Greater Morristown fire departments: Adopt-a-snowy-hydrant, save lives

By Berit Ann Ollestad

As the week’s third snowfall blankets the area, the Morristown and Morris Township fire departments are asking residents to “adopt” their neighborhood fire hydrants by clearing ice and snow from them.

“If we have a house fire and we can’t find the hydrant because it’s plowed in or buried in snow and it takes us 30 minutes to dig it out, that’s 30 minutes that your house will burn without water,” said Morris Township Fire Inspector William Duffy.

“We have close to 1,000 hydrants in our town, and with 16 inches of snow and six guys digging them out yesterday, we were only able to dig out a little over 170 of the 1,000 hydrants,” the fire inspector said. “We have close to 17 square miles with these hydrants.”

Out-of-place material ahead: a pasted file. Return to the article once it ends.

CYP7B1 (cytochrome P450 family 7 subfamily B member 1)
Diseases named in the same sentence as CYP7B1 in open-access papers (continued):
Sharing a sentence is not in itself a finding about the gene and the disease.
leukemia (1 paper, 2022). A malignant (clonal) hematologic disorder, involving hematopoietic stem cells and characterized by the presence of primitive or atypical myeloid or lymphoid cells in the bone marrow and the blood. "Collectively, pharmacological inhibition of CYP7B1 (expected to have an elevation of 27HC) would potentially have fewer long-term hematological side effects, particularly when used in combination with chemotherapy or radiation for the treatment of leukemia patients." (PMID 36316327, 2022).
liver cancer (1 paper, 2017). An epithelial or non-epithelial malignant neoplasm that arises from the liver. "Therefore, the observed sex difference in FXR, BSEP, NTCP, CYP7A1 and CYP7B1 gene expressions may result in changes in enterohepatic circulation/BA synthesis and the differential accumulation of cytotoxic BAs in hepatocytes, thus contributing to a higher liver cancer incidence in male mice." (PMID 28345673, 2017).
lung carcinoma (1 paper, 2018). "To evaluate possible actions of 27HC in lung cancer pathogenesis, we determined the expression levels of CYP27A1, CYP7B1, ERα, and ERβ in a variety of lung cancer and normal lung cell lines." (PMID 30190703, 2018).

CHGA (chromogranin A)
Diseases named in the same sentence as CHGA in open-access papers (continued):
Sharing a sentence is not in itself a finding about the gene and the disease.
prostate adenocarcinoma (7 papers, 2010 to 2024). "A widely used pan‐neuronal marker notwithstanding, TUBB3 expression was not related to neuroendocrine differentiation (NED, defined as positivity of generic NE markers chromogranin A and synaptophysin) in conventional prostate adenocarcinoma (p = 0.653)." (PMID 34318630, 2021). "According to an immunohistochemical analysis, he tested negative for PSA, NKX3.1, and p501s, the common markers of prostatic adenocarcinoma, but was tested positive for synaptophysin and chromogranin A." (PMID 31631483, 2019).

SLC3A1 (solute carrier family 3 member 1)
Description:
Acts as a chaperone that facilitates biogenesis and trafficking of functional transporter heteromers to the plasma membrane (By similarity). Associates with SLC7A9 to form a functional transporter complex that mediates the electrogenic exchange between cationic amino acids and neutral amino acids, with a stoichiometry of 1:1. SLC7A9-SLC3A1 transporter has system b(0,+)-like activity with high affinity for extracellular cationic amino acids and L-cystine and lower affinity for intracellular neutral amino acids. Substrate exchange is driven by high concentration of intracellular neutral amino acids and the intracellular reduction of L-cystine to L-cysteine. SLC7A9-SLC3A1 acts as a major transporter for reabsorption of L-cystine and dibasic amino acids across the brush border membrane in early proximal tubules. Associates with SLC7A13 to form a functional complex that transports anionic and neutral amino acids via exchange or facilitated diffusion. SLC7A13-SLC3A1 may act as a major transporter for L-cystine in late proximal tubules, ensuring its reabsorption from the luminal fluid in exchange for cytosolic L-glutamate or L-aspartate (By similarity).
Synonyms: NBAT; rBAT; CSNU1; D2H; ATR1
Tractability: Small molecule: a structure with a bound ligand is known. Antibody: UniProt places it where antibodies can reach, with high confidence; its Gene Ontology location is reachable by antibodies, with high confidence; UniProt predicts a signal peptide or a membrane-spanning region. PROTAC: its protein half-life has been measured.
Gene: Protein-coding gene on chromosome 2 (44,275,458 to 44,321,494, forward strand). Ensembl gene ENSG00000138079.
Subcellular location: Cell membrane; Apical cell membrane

Buried fire hydrant. Photo by Berit Ollestad

Buried fire hydrant. Photo by Berit Ollestad

FIND THE HYDRANT: Snow buries a fire hydrant in Morris Township. Photo by Berit Ollestad

FIND THE HYDRANT: Snow buries a fire hydrant in Morris Township. Photo by Berit Ollestad

A fire hydrant is shoveled out and ready for emergencies. Photo by Berit Ollestad

A fire hydrant is shoveled out and ready for emergencies. Photo by Berit Ollestad

 

THAT'S WHY FIRE HYDRANTS HAVE FLAGS! Buried hydrant on Maple Avenue after the Feb. 13, 2014, snowstorm in Morristown. Photo by Kevin Coughlin

THAT’S WHY FIRE HYDRANTS HAVE FLAGS! Buried hydrant on Maple Avenue after the Feb. 13, 2014, snowstorm in Morristown. Photo by Kevin Coughlin



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